(Argentina) A Las ganas que te deseo/Yokondo Cine/Panoramix production. Produced, directed, written by Raul Perrone.With: Luis Grossi, Adrian Barilaro, Leonardo Stella, Carolina Fernandez, Anabella Giordano.
By ROBERT KOEHLER
Slacker skaters rule in Raul Perrone's "Bonus Track," until, that is, the camaraderie begins to fray at the edges. The latest in a long, fascinating line of personal, ultra-low-budget films focused on young people's everyday lives from one of Argentina's most independent filmmakers, the pic also is distinctive as one of the first Latin American works to capture skateboard culture. As such, it should be on the radar of youth-themed fests, though Perrone's signature low-key approach will prove a tough sell.
Lucho (Luis Grossi), Adrian (Adrian Barilaro) and Mapuche (Leonardo Stella) hang out in any available skating area in their local digs, the Buenos Aires 'burb of Ituzaingo. True to his nonjudgmental approach, Perrone simply lets the dudes be themselves, and expects auds to hang in there for the ride.
Early sections establish their casual bonding, as well as a town that's alternately conducive to skaters (the guys visit a decked-out indoor skate course, check out new boards at a shop, get fresh tattoos) and hostile (a storeowner angrily shoos them away from a small shopping mall). They even have the run of an abandoned cinema, which serves as Perrone's highly evocative crowning setpiece.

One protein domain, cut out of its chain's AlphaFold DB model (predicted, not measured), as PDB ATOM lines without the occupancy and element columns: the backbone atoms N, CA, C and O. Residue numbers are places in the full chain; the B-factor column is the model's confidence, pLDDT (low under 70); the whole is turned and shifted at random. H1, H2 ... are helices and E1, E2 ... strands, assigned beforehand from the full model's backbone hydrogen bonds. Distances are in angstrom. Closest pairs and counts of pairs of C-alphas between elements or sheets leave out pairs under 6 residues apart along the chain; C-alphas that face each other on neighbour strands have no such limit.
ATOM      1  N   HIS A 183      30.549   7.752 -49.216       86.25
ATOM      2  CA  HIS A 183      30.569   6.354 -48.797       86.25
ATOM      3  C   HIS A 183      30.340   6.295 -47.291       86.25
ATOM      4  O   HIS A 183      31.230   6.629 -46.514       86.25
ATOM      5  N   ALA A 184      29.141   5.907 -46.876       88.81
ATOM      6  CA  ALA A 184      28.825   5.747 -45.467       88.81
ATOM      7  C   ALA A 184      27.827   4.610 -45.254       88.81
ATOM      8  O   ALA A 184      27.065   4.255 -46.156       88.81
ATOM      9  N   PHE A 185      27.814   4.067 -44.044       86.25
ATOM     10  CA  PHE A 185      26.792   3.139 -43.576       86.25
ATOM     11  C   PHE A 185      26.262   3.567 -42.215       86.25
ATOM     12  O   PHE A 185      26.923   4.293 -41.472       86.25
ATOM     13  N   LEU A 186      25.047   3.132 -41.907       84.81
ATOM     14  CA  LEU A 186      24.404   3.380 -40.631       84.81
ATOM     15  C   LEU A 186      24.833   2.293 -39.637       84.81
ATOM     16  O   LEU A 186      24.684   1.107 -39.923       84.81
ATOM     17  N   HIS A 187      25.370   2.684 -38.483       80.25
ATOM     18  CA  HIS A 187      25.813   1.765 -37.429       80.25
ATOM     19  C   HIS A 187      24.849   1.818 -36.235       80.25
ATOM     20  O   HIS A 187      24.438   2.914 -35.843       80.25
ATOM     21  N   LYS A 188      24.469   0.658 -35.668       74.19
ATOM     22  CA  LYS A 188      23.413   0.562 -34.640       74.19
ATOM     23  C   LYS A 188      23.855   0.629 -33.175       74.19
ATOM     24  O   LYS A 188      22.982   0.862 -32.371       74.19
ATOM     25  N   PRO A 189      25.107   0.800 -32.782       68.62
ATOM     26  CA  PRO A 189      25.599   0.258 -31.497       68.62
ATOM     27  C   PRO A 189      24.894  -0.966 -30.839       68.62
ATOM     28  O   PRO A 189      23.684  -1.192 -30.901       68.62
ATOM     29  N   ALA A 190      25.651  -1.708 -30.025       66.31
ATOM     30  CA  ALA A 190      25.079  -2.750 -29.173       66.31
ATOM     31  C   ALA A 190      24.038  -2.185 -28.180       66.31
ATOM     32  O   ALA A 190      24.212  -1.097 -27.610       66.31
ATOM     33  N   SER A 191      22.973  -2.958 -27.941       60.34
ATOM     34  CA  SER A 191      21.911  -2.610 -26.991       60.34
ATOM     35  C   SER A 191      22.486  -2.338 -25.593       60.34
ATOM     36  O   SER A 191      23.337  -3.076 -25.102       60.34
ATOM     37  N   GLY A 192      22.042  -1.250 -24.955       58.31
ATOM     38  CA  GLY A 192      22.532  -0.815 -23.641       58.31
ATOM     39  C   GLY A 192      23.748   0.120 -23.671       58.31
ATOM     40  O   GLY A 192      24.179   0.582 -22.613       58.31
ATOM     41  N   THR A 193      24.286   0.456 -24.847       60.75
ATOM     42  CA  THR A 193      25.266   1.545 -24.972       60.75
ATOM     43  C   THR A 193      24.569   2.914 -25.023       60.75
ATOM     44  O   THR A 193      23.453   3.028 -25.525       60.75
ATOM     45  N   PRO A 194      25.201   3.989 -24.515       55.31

Under the bravado surface, though, are a group of kids unsure where they're headed. Chat about parents pressuring them to get jobs, or of schoolteachers they want to put in their rearview mirrors, or -- more circumspect -- about relationships, is all infused with genuine adolescent insecurity, filtered through nonstop wisecracks. The girls in the circle, like Carolina (Carolina Fernandez) and Ana (Anabella Giordano), seem to be mere hangers-on until the pic's final section, which grows suddenly more somber as emotional strains begin to show.
Along with Larry Clark (who made his own skater movie with "Wassup Rockers"), Perrone is one of the few boomer-age filmmakers who seems to fathom kids at their level, and never betrays a hint of condescension. This comes through in the easy-come-easy-go perfs of his nonpro, largely local cast. Angel Arozamena's HD lensing marks a technical step forward for Perrone, one of Argentina's first helmers to fully embrace video.The pic is the second in a trilogy, launched by his other 2009 feature, "180 Grados."
Camera (color, HD), Angel Arozamena; editor, Lorna Santiago; music, Anahi Colombo; sound, Gaspar Scheuer, Pablo De Marco; supervising sound editor, Scheuer; assistant director, Bernardo Demonte. Reviewed at Buenos Aires Film Festival, March 31, 2009. Running time: 84 MIN.
(Spain-Argentina) A Premium Cine (in Spain) release of a Quimera Films (Spain)/Zarlek Producciones (Argentina) production, in association with El Otro Yo, Huinca Cine, Carrousel Film. (International sales: Quimera, Madrid.) Produced by Luis A. Sartor, Guillermo Madjarian, Alejandro Pineyro, Julio Recio. Directed by Alberto Lecchi. Screenplay, Pablo Solarz.